Once I was a clever boy learning the arts of Oxford... is a quotation from the verses written by Bishop Richard Fleming (c.1385-1431) for his tomb in Lincoln Cathedral. Fleming, the founder of Lincoln College in Oxford, is the subject of my research for a D. Phil., and, like me, a son of the West Riding. I have remarked in the past that I have a deeply meaningful on-going relationship with a dead fifteenth century bishop... it was Fleming who, in effect, enabled me to come to Oxford and to learn its arts, and for that I am immensely grateful.

Friday, 1 October 2021

Style Guide for Vikings

As more is known about the lives of the Vikings  so our impressions of their daily lives have been modified and periodically turns up on the Internet or in connection with specific discoveries. This was brought out very well in the very impressive British Museum exhibition minted jointly with Danish and German museums a few years ago which had everything from personal jewellery right up to a full-size facsimile of King Harold Bluetooth’s great stone from Jellinge and King Cnut’s biggest ship from Roskilde.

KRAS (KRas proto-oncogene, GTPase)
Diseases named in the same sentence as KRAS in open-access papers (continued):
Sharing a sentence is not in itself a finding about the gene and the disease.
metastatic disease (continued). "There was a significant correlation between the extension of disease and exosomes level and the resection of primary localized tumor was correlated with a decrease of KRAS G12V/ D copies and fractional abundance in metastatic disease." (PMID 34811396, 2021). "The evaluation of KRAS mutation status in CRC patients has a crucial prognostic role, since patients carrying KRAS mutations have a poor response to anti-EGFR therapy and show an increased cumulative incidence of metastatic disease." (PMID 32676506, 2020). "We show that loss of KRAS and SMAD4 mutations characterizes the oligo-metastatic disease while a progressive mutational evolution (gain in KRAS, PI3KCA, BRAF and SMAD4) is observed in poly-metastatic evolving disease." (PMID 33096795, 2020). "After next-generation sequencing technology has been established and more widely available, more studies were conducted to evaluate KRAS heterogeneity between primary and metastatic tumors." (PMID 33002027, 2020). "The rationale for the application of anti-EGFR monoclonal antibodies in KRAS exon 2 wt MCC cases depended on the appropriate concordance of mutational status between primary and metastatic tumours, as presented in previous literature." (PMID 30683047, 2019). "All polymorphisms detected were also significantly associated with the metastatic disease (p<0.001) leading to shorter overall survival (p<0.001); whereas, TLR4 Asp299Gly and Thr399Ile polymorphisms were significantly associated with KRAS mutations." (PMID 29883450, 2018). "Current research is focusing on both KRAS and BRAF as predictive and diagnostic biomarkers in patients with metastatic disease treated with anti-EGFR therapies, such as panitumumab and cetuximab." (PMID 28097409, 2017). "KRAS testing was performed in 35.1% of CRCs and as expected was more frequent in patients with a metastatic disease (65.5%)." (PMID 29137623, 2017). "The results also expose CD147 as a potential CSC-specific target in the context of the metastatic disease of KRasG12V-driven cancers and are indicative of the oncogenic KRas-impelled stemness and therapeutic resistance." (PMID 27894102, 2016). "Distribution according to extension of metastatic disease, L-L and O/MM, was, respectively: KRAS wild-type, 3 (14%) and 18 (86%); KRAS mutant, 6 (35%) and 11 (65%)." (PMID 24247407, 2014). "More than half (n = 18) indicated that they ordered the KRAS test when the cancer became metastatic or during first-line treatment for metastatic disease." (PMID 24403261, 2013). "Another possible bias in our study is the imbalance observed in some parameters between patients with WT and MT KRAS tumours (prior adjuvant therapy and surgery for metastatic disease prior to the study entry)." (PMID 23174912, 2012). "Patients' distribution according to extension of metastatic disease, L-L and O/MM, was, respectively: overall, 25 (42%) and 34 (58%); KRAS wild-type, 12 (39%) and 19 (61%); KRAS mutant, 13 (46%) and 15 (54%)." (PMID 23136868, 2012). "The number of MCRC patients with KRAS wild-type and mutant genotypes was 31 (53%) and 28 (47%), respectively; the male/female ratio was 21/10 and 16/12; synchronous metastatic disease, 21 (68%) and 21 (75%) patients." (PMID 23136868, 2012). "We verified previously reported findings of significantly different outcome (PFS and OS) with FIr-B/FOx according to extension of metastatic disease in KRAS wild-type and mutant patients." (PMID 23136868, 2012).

The other day I came across an article from the World History Encyclopaedia about the personal grooming, dress and jewellery of the Vikings which gives a vivid idea of what the average Viking man, or woman, about Europe would have looked like in the eighth, ninth, tenth and eleventh centuries, and something of  the quality of their lifestyle.

It may not be quite GQ or Vogue but it is not as far away as you might think. One does wonder if the Vikings were the ever-so-slightly or indeed blatantly vulgar nouveau riches of the time. The censorious comments of pious Anglo-Saxon clerics give voice to an interesting contrast - though I would bet that Wessex Man and Woman were just as style and fashion conscious, only the clergy either never noticed or condemned them as well. Plus ça change, mutatis mutandis ..,,,

The article can be read at Viking Hygiene, Clothing, & Jewelry

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